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  • COE Office of Research

    Our goal is to provide excellent service to College of Education faculty seeking to obtain grants and outstanding support to faculty who have received grants.

    If you have any questions, please feel free to contact Russell Walker, Research Administrator, via e-mail, (850) 645-9521, or in person (Suite 1211 Stone Building).

    Office of Research Services and Staffexpand menu

    We offer a wide array of pre-award services, which include providing assistance in identifying funding opportunities, formulating a research plan, preparing a research proposal and budget, and completing university and funding agency proposal forms.

    The post-award services we provide include budget monitoring, preparing monthly budget reports, processing paperwork related to purchasing, travel, and personnel matters, ensuring compliance with sponsor and university policies, and managing grant close-out activities.

    OUR STAFF

    Dr. Robert Reiser
    Associate Dean for Research

    Helps faculty find internal and external grant opportunities, locate potential grant collaborators, and apply for grants. Works with the Research Administrator to oversee the management of the Office of Research.

    (850) 644-6885
    E-mail
    1109 Stone Building


    Russell Walker
    Research Administrator

    Manages the Office of Research. Implements various policies related to grants management. Supervises staff responsible for pre-award and post-award activities, accounting and reconciliation, purchasing, travel, and HR.

    (850) 645-9521
    E-mail
    1211 Stone Building


    Katherine Yaun
    Senior Editor

    Provides COE faculty and academic staff researchers with editorial support in developing grant proposals to federal and state funding agencies, private foundations and other non-federal funding agencies, as well as to university-sponsored internal grant programs.

    (850) 645-9543
    E-mail
    1211 Stone Building


    Katrina Gainous-Rivers
    Grant Manager

    Assists COE faculty and academic staff researchers with a variety of pre- and post-award activities including budget planning and budget justification; compliance with state and federal laws related to spending; funding agency and University proposal forms; budget monitoring; compliance with applicable contract and grant terms, federal and state regulations, and university policies and procedures; travel reimbursements, student stipends, and tuition waivers; and project closeout.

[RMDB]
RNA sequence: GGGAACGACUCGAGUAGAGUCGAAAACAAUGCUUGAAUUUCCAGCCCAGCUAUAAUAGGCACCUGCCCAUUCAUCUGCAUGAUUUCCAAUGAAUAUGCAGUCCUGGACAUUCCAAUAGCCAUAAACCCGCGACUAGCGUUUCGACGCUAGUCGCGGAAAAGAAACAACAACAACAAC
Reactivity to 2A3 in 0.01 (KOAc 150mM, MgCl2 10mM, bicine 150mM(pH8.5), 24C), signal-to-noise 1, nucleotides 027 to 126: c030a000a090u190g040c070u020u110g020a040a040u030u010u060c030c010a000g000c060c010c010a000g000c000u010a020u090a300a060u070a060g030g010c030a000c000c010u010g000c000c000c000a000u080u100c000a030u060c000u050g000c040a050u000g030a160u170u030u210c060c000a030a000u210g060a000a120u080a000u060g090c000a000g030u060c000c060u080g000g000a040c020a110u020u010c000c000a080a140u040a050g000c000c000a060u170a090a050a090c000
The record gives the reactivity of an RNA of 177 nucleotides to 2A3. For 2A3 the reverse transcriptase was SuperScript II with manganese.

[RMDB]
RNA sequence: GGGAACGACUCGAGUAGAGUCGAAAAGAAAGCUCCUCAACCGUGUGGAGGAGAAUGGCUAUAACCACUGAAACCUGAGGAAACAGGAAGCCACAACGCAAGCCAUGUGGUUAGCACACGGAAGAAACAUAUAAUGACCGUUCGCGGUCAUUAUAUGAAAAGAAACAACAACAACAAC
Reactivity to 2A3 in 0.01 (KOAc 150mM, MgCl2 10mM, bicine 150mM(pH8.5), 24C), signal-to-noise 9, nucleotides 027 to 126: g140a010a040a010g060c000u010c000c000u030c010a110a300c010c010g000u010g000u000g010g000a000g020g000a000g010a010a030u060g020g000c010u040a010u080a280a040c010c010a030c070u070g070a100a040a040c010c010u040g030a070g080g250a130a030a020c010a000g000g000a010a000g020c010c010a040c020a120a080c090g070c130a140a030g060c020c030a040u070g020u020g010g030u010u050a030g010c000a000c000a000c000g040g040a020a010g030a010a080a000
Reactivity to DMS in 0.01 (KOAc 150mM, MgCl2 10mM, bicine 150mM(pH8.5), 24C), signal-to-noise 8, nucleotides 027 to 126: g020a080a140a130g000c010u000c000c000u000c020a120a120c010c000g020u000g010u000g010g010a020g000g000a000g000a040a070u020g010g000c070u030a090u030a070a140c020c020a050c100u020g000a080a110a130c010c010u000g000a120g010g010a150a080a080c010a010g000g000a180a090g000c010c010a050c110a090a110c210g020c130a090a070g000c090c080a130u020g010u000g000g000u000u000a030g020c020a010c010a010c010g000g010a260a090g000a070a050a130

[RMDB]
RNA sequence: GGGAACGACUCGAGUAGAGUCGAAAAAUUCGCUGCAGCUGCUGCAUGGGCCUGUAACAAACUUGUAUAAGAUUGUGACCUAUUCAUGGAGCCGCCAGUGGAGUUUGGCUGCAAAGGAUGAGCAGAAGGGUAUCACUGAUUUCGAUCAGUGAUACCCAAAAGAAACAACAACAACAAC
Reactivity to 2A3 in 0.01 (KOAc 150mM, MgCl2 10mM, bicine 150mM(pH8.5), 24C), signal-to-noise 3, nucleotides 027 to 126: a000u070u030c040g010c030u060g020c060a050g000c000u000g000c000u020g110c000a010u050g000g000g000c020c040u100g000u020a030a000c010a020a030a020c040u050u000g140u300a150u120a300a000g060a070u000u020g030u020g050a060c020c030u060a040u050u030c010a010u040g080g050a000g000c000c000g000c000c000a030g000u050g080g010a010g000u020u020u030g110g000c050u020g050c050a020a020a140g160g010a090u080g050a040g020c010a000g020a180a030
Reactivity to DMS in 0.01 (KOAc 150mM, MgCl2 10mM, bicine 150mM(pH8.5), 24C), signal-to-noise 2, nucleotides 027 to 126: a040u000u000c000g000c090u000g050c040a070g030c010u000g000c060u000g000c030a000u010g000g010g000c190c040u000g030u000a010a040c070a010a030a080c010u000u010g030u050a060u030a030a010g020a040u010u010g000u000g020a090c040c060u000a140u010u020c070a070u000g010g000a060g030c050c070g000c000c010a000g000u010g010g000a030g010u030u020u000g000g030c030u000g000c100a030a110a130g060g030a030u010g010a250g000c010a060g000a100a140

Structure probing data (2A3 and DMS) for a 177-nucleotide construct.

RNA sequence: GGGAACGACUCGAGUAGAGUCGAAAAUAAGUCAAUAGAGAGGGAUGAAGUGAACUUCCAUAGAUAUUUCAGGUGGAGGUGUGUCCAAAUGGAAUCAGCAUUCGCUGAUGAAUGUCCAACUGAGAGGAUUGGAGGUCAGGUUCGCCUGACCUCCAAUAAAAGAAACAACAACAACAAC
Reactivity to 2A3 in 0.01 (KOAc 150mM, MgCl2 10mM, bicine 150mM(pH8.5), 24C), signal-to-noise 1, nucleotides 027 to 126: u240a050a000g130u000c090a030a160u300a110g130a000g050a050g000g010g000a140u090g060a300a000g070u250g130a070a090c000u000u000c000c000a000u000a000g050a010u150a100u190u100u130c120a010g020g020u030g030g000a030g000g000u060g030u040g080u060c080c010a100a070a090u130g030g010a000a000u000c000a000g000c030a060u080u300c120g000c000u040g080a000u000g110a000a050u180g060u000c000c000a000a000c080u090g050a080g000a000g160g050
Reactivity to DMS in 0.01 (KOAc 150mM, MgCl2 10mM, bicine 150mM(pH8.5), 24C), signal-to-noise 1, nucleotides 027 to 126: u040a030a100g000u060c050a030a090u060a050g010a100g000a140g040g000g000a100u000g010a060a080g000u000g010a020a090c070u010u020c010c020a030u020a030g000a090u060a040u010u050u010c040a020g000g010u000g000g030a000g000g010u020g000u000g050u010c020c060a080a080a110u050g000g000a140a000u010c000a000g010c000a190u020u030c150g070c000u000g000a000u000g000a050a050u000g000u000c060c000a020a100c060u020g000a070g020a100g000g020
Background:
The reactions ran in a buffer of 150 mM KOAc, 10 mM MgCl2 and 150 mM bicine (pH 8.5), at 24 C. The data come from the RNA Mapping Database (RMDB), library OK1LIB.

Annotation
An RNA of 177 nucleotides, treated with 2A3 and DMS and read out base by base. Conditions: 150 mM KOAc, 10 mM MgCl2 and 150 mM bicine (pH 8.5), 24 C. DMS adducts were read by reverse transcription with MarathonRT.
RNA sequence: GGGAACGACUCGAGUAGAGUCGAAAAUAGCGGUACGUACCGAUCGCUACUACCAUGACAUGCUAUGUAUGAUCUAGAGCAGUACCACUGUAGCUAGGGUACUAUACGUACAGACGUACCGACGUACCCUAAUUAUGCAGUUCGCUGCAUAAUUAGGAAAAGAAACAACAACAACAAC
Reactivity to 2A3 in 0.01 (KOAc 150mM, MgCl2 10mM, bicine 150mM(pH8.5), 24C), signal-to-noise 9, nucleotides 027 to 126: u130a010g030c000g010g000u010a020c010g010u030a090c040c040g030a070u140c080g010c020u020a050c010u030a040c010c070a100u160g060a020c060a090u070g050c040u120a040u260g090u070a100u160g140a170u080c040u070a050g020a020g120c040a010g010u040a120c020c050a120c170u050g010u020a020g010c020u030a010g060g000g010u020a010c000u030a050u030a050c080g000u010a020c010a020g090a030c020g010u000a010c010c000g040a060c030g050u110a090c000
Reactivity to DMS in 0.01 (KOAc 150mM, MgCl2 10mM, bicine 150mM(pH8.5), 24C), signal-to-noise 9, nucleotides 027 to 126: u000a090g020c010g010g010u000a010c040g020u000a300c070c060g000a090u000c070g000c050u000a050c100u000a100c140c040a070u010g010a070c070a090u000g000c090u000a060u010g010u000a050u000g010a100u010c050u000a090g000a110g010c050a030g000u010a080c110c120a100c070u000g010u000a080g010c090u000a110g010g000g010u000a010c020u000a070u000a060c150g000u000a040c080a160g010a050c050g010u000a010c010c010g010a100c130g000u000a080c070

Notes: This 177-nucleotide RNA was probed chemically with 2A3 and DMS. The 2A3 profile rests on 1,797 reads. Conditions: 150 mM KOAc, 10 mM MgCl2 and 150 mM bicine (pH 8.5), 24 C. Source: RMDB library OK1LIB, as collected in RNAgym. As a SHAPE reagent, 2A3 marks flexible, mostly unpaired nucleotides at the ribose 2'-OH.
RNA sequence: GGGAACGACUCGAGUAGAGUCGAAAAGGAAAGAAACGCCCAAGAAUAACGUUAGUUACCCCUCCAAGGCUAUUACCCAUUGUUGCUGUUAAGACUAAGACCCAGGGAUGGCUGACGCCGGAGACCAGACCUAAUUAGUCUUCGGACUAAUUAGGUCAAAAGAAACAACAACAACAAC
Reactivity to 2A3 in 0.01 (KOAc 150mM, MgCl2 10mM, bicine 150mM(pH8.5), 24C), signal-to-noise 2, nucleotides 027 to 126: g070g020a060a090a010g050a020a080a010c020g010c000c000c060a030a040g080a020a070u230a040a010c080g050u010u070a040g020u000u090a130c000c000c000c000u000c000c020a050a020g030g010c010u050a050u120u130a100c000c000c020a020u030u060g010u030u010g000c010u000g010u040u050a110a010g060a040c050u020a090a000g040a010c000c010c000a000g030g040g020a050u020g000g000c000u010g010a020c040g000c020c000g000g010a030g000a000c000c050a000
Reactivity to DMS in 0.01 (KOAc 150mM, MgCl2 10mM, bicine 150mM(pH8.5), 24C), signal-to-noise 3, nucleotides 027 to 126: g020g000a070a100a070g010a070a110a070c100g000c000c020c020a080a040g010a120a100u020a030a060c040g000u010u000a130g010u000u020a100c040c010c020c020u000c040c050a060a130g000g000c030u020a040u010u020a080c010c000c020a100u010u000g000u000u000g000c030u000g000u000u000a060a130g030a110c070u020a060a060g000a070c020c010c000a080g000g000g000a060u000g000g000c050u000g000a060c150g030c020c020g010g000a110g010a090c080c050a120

(850) 644-4005
    E-mail
    1211E Stone Building


    Jennifer Ramsey
    Grant Manager

    Assists COE faculty and academic staff researchers with a variety of pre- and post-award activities including budget planning and budget justification; compliance with state and federal laws related to spending; funding agency and University proposal forms; budget monitoring; compliance with applicable contract and grant terms, federal and state regulations, and university policies and procedures; travel reimbursements, student stipends, and tuition waivers; and project closeout.

    (850) 645-9412
    E-mail
    1211 Stone Building


    Stacy Fletcher
    Program Associate

    Processes the Office of Research’s Sponsored Research and grant-funded appointments, payroll, purchasing, and time entry.

    (850) 644-0334
    E-mail
    1211 Stone Building

    Becoming a Grant Reviewerexpand menu

    Serving as a grant reviewer is a benefit in numerous ways. Read on for detailed instructions regarding how to become a grant reviewer.

    Becoming a reviewer for the U.S. Department of Education (USDOEd):

    Register at G5 to become a reviewer for one or more of the various (USDOEd) grant programs. Completing your reviewer profile takes about 20 minutes. Among other short tasks, you need to upload your CV, provide demographic information, and select areas of specialization and competition preferences.

    Becoming a reviewer for the National Science Foundation (NSF):

    “To become an NSF reviewer, send an email to the NSF program officer(s) of the program(s) that fits your expertise. Introduce yourself and identify your areas of expertise, and let them know that you are interested in becoming a peer reviewer. It is most helpful if you also attach a two-page CV with current contact information. We also encourage you to share this request with other colleagues who might be interested in serving as NSF reviewers. NSF welcomes qualified reviewers from the academic, industrial, and government sectors.”

    Becoming a reviewer for the National Institutes of Health (NIH):

    “Individuals who possess expertise in areas supported by the NIH and who wish to volunteer to serve in the NIH peer review process should send an email to the Enhancing Peer Review mailbox with a brief description of their areas of expertise in the body of the email (1–2 sentences) and a copy of their biosketch as an attachment.”

    Guide for Principal Investigatorsexpand menu

    The purpose of this guide is to outline grant-related policies and procedures specific to the College of Education and Florida State University, and it is intended to be of particular use to those faculty who are (and/or who hope to be!) principal investigators (PIs) on grant projects.

    Download the COE Office of Research Orientation Guide for Principal Investigators.

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